This week, we’re joined by author, podcaster, and cook, Julia Turshen, who tells us about the familial folklore of her family’s history with baking. We talk about how bread baking is matriarchal, dough starters as a connection to the past, and the romance between a miller’s son and a baker’s daughter,
Content Warning: This episode contains conversations about food, religious persecution, death, theft, politics, and illness (HIV/AIDS).
Julia Turshen is the bestselling author of Now & Again (named the Best Cookbook of 2018 by Amazon and an NPR ‘Great Read’), Feed the Resistance (named the Best Cookbook of 2017 by Eater), and Small Victories (named one of the Best Cookbooks of 2016 by the New York Times and NPR). She also hosts the IACP-nominated podcast called ‘Keep Calm and Cook On.’
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Amanda: Welcome to Spirits podcast, a boozy dive into mythology, legends, and folklore. Every week, we pour a drink and learn about a new story from around the world. I'm Amanda.
Julia S: And I'm Julia.
Amanda: And this is episode 140, Bread and Family with Julia Turshen.
Julia S: A different Julia, but still a great one.
Amanda: Absolutely. I almost mismanaged a file when I tried to upload two files titled Spirits 140, Julia.
Julia S: Yeah, it happens sometimes. I'm sorry.
Amanda: I know this was pre-multitudious days and now I have Brenda making sure I make no mistakes.
Julia S: Thank you Brenda. We love you.
Amanda: You know who else we love?
Julia S: Our new patrons.
Amanda: Our new patrons; Allie, Chris, Rachel, Kylie, Megan, and Kat. Thank you so much for joining. We're so happy to have you.
Julia S: We are. We are. Drinks are on us later. Not Right now because it's like ten o'clock when we're recording this.
Amanda: We're at work. It's true and as always, thank you, we love you. To our supporting producer at Level Patrons, Phillip, your Skyla, Mercedes, Samantha, Marissa, Sammy, Josie, Neil, Jessica and Feel Fresh.
Julia S: As well as our legend level patrons, Amanda, the stars in our skies, the bread to our butter, Ala, Cody, Mr. Folk, James, Jess, Sarah, Sandra, Audra, and Jack Marie.
Amanda: Thank you everyone so much. We would love to share our drink with you, which is delicious. Julia, please tell us what we're drinking.
Julia S: So this week I crafted an anchor and crossbones, which usually I pick something a little bit more thematic to the episode. But because Julia was talking so much about the bread of her childhood and growing up with bread surrounding her, I wanted to pick something that reminded me of my childhood. So these always reminded me of breakfast sweet buns, the maple syrup covered, super warm and toasty. So I usually make them with an amber ale, specifically anchor steam beer and then a maple lacore. But you can basically use any amber ale for it. It's delicious and reminds me of home.
Amanda: Or even like really good maple syrup, frankly, it's like just as sweet.
Julia S: Yeah. Honestly, you could probably do regular maple syrup and then a whiskey on top if you really wanted to get fancy.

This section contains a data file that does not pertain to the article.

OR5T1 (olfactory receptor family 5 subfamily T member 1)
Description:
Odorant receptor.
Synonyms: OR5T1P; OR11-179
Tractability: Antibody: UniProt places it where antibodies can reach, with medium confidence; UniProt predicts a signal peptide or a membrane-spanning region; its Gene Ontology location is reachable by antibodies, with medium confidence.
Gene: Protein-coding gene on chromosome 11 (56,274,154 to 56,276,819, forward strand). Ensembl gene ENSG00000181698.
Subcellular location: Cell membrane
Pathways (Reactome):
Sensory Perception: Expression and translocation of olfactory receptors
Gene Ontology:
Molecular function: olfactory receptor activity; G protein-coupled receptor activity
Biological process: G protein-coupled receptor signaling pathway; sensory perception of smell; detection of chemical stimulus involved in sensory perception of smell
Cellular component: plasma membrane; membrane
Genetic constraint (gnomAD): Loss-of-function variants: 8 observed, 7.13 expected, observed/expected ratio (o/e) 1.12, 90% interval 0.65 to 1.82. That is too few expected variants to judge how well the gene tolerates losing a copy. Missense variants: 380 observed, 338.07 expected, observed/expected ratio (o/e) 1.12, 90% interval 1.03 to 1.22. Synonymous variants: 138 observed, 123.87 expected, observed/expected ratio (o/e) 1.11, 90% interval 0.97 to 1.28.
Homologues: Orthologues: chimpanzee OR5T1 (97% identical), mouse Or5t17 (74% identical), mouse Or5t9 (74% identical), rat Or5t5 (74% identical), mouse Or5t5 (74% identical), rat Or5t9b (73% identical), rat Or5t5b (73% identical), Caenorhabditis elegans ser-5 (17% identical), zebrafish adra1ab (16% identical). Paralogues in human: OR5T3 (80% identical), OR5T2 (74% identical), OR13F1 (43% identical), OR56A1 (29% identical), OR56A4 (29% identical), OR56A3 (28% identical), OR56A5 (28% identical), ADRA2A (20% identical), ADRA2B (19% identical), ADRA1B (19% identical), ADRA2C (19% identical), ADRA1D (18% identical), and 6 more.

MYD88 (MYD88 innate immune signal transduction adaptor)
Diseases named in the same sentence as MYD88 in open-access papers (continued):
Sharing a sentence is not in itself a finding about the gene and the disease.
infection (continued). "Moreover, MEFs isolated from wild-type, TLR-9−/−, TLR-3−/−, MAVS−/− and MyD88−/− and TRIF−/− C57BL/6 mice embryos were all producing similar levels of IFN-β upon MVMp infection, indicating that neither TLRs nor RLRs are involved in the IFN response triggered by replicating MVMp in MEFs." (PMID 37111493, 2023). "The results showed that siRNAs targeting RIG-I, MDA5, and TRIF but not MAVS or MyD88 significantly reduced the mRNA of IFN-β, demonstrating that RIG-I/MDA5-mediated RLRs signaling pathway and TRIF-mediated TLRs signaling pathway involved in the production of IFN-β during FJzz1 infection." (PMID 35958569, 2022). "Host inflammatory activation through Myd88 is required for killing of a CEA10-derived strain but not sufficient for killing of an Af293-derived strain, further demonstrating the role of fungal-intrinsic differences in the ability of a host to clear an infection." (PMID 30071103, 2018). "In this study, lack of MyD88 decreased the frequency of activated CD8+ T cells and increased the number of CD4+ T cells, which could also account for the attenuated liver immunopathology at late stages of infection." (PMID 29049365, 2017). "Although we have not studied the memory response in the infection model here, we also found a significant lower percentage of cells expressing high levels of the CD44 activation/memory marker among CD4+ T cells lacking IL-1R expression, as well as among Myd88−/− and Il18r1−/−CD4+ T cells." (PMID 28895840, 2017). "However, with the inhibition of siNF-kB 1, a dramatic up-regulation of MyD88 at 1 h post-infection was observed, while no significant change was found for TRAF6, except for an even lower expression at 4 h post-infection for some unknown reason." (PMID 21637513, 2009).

Amanda: Oh, we're getting toward fall, Julia, and fall is when I put maple syrup in everything.
Julia S: Oh, I know it.
Amanda: Listen, people, if you've never put maple syrup on coffee, get on it.
Julia S: Yes. This is when I start using hot honey for everything because I want to be getting a little warm, a little Cayenne and everything just makes everything toasty and I appreciate it.
Amanda: Delicious. Speaking of great taste in recommendations, do you have any books, podcasts, music, movies to recommend to us this week?
Julia S: Yes, I do. I went to the beach this weekend and I took a book that has been sitting on my bookshelf forever, and I just haven't had the time to pick it up. But it was Space Opera by Catherynne M. Valente and and oh my God… of Depthless. Yes. Oh my God. And Amanda, it's about… I'm only like a couple of chapters in it at this point, but I'm already gushing. It's about earth finally gets recognized by other scenting aliens. But to prove our sentience, we get invited to basically euro vision, but if we don't, when we die-
Amanda: In space?
Julia S: In space and the main character is just like a pansexual, beautiful. It's basically like our modern day Freddy mercury. And I love it so much.
Amanda: Oh my God, that sounds absolutely perfect.
Julia S: It's very, very good. Highly recommend.
Amanda: Well Julia, over the weekend I was reading an artifact that I uncovered from my childhood during my recent move. It's a Zeen that I wrote about neo pets when I was 10, and we actually scanned and uploaded it for all of the multi crew members to read. It is amazing. There is like a riddle me this page, there is a word search. There is a helpful guide to free items in Neo BIA, as you can tell, nothing has changed. And most excitingly to me on the back cover was like, “Hey, so, guys, I want to make issue too but I have to get some content and stuff. So like write me letters. If you read this and you like it, please tell me.” And it was just like, it was the most podcasts or call to action via a 10 year old that I've ever seen.
Julia S: Please tell them what you told me about how you distributed Z Magazine.
Amanda: Well, I faxed it to the people who wanted it, Julia. I did.